Being Heard, Exerting Influence, or Knowing How to Play the Game? Expectations of Client Involvement among Social and Health Care Professionals and Clients

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Weiste , E , Käpykangas , S , Uusitalo , L-L & Stevanovic , M 2020 , ' Being Heard, Exerting Influence, or Knowing How to Play the Game? Expectations of Client Involvement among Social and Health Care Professionals and Clients ' , International Journal of Environmental Research and Public Health , vol. 17 , no. 16 , 5653 . https://doi.org/10.3390/ijerph17165653

Title: Being Heard, Exerting Influence, or Knowing How to Play the Game? Expectations of Client Involvement among Social and Health Care Professionals and Clients
Author: Weiste, Elina; Käpykangas, Sari; Uusitalo, Lise-Lotte; Stevanovic, Melisa
Contributor: University of Helsinki, Sociology
University of Helsinki, Sociology
University of Helsinki, Helsinki Inequality Initiative (INEQ)
Date: 2020-08
Language: eng
Number of pages: 19
Belongs to series: International Journal of Environmental Research and Public Health
ISSN: 1661-7827
URI: http://hdl.handle.net/10138/324470
Abstract: Contemporary social and health care services exhibit a significant movement toward increasing client involvement in their own care and in the development of services. This major cultural change represents a marked shift in the client's role from a passive patient to an active empowered agent. We draw on interaction-oriented focus group research and conversation analysis to study workshop conversations in which social and health care clients and professionals discussed "client involvement". Our analysis focuses on the participants' mutually congruent or discrepant views on the topic. The professionals and clients both saw client involvement as an ideal that should be promoted. Although both participant groups considered the clients' experience of being heard a prerequisite of client involvement, the clients deviated from the professionals in that they also highlighted the need for actual decision-making power. However, when the professionals invoked the clients' responsibility for their own treatment, the clients were not eager to agree with their view. In addition, in analyzing problems of client involvement during the clients' and professionals' meta-talk about client involvement, the paper also shows how the "client involvement" rhetoric itself may, paradoxically, sometimes serve to hinder here-and-now client involvement.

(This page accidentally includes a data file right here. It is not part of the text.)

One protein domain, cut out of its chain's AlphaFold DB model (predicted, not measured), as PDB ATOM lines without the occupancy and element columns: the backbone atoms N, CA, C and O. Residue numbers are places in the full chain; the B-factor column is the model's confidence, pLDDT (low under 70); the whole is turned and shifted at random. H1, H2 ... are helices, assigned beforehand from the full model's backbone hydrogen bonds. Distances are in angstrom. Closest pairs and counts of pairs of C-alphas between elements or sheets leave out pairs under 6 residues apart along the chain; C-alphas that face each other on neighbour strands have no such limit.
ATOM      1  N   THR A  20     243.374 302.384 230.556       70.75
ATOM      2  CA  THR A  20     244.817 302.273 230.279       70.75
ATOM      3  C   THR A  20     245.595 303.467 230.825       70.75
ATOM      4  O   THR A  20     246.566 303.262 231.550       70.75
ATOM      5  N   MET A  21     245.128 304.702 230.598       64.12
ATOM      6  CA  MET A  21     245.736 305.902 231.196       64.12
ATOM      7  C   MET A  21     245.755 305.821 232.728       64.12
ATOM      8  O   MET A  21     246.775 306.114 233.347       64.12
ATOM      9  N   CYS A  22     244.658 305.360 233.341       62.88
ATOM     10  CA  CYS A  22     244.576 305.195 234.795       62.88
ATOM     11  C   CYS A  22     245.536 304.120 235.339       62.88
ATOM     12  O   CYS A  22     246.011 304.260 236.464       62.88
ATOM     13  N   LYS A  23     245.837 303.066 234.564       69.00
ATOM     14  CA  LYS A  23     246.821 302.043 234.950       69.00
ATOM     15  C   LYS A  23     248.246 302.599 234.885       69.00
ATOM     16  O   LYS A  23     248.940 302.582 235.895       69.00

Subject: client involvement
client participation
cultural change
co-development
conversation analysis
social and health care professionals
interaction
qualitative research
FOCUS GROUPS
MENTAL-HEALTH
PATIENT INVOLVEMENT
DECISION-MAKING
PUBLIC-SERVICES
PARTICIPATION
COMMUNICATION
CONSULTATIONS
COPRODUCTION
EXPERIENCE
3141 Health care science
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